Giants need runs in Game 2 against Pirates


Giants need runs in Game 2 against Pirates

Aug. 9, 2011

PITTSBURGH (55-59) vs.
GIANTS (63-53)

Coverage begins at 6:30 P.M. on Comcast SportsNet Bay Area

SAN FRANCISCO (AP) -- The Pittsburgh Pirates' once-solid pitching staff fell apart during a 10-game losing skid, but they finally found a lineup they could handle in their opener against the San Francisco Giants.

Madison Bumgarner knows all too well about his team's offensive struggles.

Support has been hard to come by for Bumgarner, who tries to continue a stretch of solid pitching at home while hoping for some help Tuesday night as the Giants and Pirates continue this three-game set.

The sixth-best ERA in the majors (3.32) had Pittsburgh (55-59) in the thick of the NL Central race through July 28, but a staff that seemed to be maximizing its talent bottomed out over the next 10 days. The Pirates gave up 82 runs - 20 more than any other MLB team - during a 10-game skid that dropped them from 1 12 games out of first place to 10 back.

Pittsburgh got back to what had it in contention to begin with Monday night. Charlie Morton pitched eight strong innings and the Pirates went 5 for 13 with runners in scoring position in a 5-0 win.

"All in all, it was one of the better games we've had the last couple weeks," manager Clint Hurdle said. "It's a good start. It's all we could do tonight to go play a complete ballgame."

The Giants (63-53) couldn't get a hit in 10 tries with runners on second or third - they're 4 for 40 in their last five games - though their lineup was hardly intimidating. Carlos Beltran sat out because of a strained right hand and wrist, an injury that isn't believed to be serious but prompted a precautionary MRI.

"As soon as I feel I can swing the bat, I'll be out there," Beltran said. "There are injuries where you can go out there and be under control. Swinging the bat is a huge part of the game. Throwing the ball is a huge part of the game."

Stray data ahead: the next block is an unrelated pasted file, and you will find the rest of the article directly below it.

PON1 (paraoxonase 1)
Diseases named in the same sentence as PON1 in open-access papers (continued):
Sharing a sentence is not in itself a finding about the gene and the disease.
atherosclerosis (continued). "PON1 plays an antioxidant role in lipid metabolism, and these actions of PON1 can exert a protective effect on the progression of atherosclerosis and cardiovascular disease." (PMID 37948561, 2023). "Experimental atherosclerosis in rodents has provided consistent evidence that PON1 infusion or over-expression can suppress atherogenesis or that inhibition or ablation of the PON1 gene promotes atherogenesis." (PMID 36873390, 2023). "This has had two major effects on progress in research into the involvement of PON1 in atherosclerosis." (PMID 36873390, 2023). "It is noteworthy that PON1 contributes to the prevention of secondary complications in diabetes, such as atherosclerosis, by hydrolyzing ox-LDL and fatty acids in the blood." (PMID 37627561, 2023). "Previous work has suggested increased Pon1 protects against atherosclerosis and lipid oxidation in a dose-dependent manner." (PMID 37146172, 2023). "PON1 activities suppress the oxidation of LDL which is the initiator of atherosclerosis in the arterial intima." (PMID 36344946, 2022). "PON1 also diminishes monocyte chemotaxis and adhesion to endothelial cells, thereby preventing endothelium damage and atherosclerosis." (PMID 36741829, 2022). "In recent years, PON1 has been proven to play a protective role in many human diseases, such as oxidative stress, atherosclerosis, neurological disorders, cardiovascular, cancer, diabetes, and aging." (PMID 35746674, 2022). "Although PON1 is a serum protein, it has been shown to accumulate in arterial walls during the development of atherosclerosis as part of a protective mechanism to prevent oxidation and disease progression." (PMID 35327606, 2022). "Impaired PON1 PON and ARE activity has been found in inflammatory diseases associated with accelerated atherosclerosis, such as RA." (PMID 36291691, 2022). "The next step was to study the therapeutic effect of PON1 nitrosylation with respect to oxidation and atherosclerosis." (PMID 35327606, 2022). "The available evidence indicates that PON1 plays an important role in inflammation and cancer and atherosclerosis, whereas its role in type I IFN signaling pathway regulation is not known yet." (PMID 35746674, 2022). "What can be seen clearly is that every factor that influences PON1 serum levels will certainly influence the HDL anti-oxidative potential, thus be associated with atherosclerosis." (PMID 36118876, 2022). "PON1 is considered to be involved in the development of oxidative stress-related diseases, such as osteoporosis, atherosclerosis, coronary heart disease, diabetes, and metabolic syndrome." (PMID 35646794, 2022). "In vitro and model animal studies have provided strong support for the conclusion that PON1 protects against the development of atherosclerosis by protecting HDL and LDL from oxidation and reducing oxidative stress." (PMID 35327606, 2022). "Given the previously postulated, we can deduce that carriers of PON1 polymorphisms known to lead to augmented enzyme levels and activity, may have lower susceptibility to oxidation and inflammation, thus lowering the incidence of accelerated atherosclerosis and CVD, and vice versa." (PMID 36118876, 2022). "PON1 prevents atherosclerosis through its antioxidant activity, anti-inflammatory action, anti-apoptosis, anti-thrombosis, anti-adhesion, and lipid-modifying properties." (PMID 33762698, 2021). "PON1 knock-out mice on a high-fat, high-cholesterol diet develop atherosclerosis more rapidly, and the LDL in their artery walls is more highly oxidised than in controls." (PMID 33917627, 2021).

He received treatment for the inflammation all day Monday and plans to test the hand with some simulation exercises Tuesday, but it's unclear whether he'll be able to return.

San Francisco certainly could use his help. The club still leads Arizona by one-half game in the NL West, but it has averaged 2.0 runs during a 2-9 stretch.

"This has been going on for a while and we need to do something about it," manager Bruce Bochy said of the Giants' offensive struggles. "It's not going to happen until we do come through with some clutch hitting."

A lack of support is nothing new to Bumgarner (6-11, 3.71 ERA), who's been given 2.73 runs per nine innings - third-worst in the majors.

The Giants have scored one run or fewer in 11 of his 23 starts, and they didn't give him any help Thursday. The left-hander held Philadelphia to two solo homers over eight innings - striking out nine - but lost 3-0, falling to 2-1 with a 2.28 ERA in three home outings since the All-Star break.

"Eight innings of great work by Bum," Bochy told the Giants' official website. "He should feel good about that outing."

Bumgarner fared well in his lone career start against the Pirates, holding them to one run over six innings at PNC Park on April 27. But again, San Francisco failed to score in a 2-0 loss.

James McDonald (7-5, 4.23) was the winner that day, limiting the Giants to four hits over six innings.

He gave up four hits Thursday against the Cubs as well, but they inflicted much more damage. Three left the park, and the right-hander ended up without a decision in Pittsburgh's 7-6 loss.

McDonald's road ERA (5.53) is nearly 2.5 runs higher than at home (3.08).

How John Pagano plans to impact Raiders defense: ‘There is always room for change’


How John Pagano plans to impact Raiders defense: ‘There is always room for change’

ALAMEDA – John Pagano can’t implement his scheme in a week. He can’t import his plays and preferences cultivated during five seasons as Chargers defensive coordinator. Full offseason programs and training camps are required for that.

Raiders defensive coordinator Ken Norton Jr. was fired on Tuesday. Pagano will call his first Raiders game five days later against Denver at Oakland Coliseum. The Raiders’ assistant head coach – defense believes he can impact how the Silver and Black does business.

“There’s always room for change and there’s always room for doing things better,” Pagano said Thursday. “Without telling you our game plan, it’s about how we go out and execute the call, bottom line.”

Head coach Jack Del Rio said the Raiders weren’t playing fast enough. They weren’t creating enough turnovers, weren’t doing well enough on third down and weren’t regularly affecting the quarterback due to a lack of both rush and coverage.